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Foraging And Feed Effeciency Comparing Breeds

Discussion in 'General breed discussions & FAQ' started by Arielle, Mar 16, 2011.

  1. Arielle

    Arielle Chicken Obsessed

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    Would anyone be interested in a comparison of foraging abilities among the difference breeds of chickens? And feed efficiency, too.

    I think the feed efficiency of each breed would be very interesting, especially as feed and grain prices have risen sharply. I'd like to avoid going into the grain prices per se, and focus on understanding which breeds utilize their feed better.

    Both faraging ability and feed effeciency are factors in reducing overall feed costs, and there are several other factors, which I'm sure someone will chime in on and share.

    This is sure to be a very boisterous thread with plenty of opinions from all who want to share! Love to hear from everyone!
     
  2. Illia

    Illia Crazy for Colors

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    I'd love to say I can, but my hens are all mixed together, so saying my findings are accurate would be unfair. . . I know some breeds have a lot more in their crops in the later day than others, and some when I get rid of them drastically reduce feed intake in general compared to others, but, I don't pen mine or anything so there is nothing solid to say over here except for with my Shamos and Tolbunt Polish.
     
  3. Arielle

    Arielle Chicken Obsessed

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    I think that you don't pen them could be rather revealing about their foraging abilities. Where do your girls like to go? Do some stay closer to the coop? Some more adventurous and go further abroad?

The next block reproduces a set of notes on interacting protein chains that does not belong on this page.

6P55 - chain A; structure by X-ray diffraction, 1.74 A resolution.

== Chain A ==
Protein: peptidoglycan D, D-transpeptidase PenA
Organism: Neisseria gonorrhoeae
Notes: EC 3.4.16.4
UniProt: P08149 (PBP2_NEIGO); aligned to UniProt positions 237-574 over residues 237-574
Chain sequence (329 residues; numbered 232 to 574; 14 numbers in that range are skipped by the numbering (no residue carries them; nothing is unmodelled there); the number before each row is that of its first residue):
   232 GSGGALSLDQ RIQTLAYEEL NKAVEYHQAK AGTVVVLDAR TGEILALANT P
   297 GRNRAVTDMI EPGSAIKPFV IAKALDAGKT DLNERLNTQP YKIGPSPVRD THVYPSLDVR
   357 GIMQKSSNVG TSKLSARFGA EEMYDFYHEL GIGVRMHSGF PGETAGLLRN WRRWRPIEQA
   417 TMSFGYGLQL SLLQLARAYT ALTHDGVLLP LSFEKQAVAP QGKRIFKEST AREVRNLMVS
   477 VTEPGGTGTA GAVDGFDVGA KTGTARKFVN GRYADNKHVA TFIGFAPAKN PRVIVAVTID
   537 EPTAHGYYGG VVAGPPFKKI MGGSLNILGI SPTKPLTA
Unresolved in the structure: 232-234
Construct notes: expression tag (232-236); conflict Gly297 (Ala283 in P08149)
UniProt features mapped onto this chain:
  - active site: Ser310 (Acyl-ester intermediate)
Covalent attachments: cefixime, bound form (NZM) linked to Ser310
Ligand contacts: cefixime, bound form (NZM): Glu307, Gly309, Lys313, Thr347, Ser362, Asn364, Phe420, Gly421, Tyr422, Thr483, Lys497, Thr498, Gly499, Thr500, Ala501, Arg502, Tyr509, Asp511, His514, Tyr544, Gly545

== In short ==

4. capayvalleychick

    capayvalleychick Chillin' With My Peeps

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    I'm going to copy what I wrote earlier, in case people might have comments.

    I was thinking, what exactly determines foraging ability? If not eating as much feed is an indication, than my Dorkings eat the least feed, followed by Buckeyes and the Delawares eat the most. There is some fluctuation in this but I would say the Dorking requires the least amount of supplemental feed.

    My other observation is that the Dorkings don't range as far as the Buckeyes and the Delawares range even farther than the Buckeyes.

    Kim
     
  5. gootziecat

    gootziecat Chillin' With My Peeps

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    It seems to me the whole idea of a foraging bird is to either be self sufficient, within reasonable perimenters, or supplement a good deal of their food needs. Some animals are "easy keepers" and it may be chickens fall into this catagory as well, although I've never read anything referring to this. This thread should be interesting to many here, and I hope it keeps going.
     
  6. tgrlily

    tgrlily Chillin' With My Peeps

    Mar 11, 2009
    East Syracuse
    Quote:My Dorkings also eat the least feed, but they also produce fewer eggs. They range the farthest of my breeds. The Orpingtons lay the most eggs, eat the most feed & stay closest to their coop. The silkies are kept in their pens except when we can watch them because they're easy picking for hawks.
     
  7. capayvalleychick

    capayvalleychick Chillin' With My Peeps

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    Another thing to bear in mind, is how much forage is available? How large of an area do the chickens have to range?

    There are so many variables, it would be difficult to get an accurate comparison.